If you’re interested in law, or at least in keeping yourself well-protected on the Web, there are a lot of great resources on the Web. However, it seems that some of them get all of the attention. Whether it is Creative Commons helping making content licensing easier or the Electronic Frontier Foundation defending bloggers, these resources are well-known and well-loved for what they do, for good reason.
But what about the lesser-known resources? What about the organizations that do good work in the legal field, in particular with intellectual property, but don’t get all of the praise they deserve? Well, here is a short list of some of those resources, in no particular order.
Bear in mind that since I work in the U.S. and deal mostly with copyright issues, this list will be both U.S. and IP-centric but many of these sites provide help on a variety of legal issues, not just intellectual property.
Stanford Copyright & Fair Use Center
Though I am clearly biased in favor of the Stanford Copyright & Fair Use Center
The SCFUC provides a great deal of information about copyright law, much of it pulled from NOLO (see below) and also has an easy to navigate versions of U.S. law, bills and international agreements. The SCFUC also has several tools related to copyright and the latest goings on from copyright cases, legislation and more.
Related to the SCFUC is the Center for Internet and Society (CIS), which is also based at Stanford. The CIS hosts blogs for a variety of experts in the field and has a Fair Use Project that represents artists and scholars “in a range of disputes that raise important questions concerning fair use and the limits of intellectual property rights.”
Both services are extremely valuable and should be in the bookmarks of anyone interested in copyright law in the U.S.
Volunteer Lawyers for the Arts
The Volunteer Lawyers for the Arts (VLA) is a loose network of over 1,200 attorneys nation-wide that provide either free or reduced-fee legal services to artists on a variety of topics including copyright, contract disputes, bankruptcy, employment and more.
The VLA is a great resource for artists as it helps with a wide variety of needs and it is also a great charity to support, especially if you are an attorney that needs to get a few more pro bono hours in.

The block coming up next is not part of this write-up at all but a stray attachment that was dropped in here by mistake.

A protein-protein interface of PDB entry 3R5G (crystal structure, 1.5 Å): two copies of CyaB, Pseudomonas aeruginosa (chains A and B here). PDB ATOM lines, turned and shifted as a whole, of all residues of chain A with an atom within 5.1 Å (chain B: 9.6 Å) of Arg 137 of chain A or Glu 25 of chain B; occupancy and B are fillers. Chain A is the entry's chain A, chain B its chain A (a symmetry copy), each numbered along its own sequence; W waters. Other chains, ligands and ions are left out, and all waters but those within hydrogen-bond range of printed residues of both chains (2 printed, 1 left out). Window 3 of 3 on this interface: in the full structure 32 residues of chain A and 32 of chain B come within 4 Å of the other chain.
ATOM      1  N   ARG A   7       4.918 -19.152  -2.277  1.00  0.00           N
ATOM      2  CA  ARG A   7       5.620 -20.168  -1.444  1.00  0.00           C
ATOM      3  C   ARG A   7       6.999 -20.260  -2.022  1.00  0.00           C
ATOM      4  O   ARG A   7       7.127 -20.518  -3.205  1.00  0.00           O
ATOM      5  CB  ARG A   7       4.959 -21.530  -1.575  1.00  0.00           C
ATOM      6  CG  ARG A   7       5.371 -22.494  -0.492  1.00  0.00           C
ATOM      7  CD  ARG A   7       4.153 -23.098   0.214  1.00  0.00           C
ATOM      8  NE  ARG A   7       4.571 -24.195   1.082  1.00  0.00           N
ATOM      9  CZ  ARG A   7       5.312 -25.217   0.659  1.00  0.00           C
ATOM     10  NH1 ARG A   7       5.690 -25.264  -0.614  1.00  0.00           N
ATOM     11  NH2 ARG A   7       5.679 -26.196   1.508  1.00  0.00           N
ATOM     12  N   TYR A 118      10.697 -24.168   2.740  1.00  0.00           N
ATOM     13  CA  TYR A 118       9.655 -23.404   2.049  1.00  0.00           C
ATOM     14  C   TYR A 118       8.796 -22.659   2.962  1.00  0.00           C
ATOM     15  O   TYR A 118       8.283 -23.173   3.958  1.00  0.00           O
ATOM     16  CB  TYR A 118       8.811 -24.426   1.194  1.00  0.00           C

Citizen Media Law Project
The Citizen Media Law Project, a project of The Berkman Center for Internet and Society, has the stated purpose of “to provide legal assistance, education, and resources for individuals and organizations involved in online and citizen media” but its site provides far more than its mission statement might indicate.
First, it provides breakdowns of recent legal cases, the information about which is presented in plain English and is updated regularly, making it a great resource for following up on ongoing cases.
Second, they provide legal guides that are tailored to the state the user is in. Though not all states have a guide yet, mine included, many do and it is interesting to get various legal issues honed down to the state.
All in all, it is a great resource that everyone interested in law on the Web needs to be aware of.
Nolo is a legal information site targeted at end users that provides plain English information on a very wide range of subjects, from business law to immigration. There’s also a store with a library of great books on various legal topics as well as downloadable legal documents for everything from agent agreements to wills at a low price.
There is also a great attorney directory to help you find the lawyer you need in your own area, something that is still surprisingly hard to do in many cases.
Whether you want to find an attorney, search the legal Web or find a good law podcast, Justia can help you out. Of the sites listed here, Justia is the one most targeted at attorneys. However, it has a very powerful lawyer search engine and a great “Blawg Search” that helps you find law blogs on the topics you are interested in (Yes, PT is listed in there).
All in all, it is a bit like Google for lawyers (though it actually uses Google heavily), letting you search the legal Web, look through recent cases and more with ease. All in all, a great site that every blogger should be aware of.
The Web is filled with great resources for those that need legal help or advice, it is just a matter of looking in the right places. though the EFF does great work and Creative Commons has made great strides in making content licensing easier, there are countless other sources for good help, of which these are just five.
In short, the Web is a powerful tool and one that should be used to its fullest extent to protect your rights and ensure that you stay out of trouble, both online and off.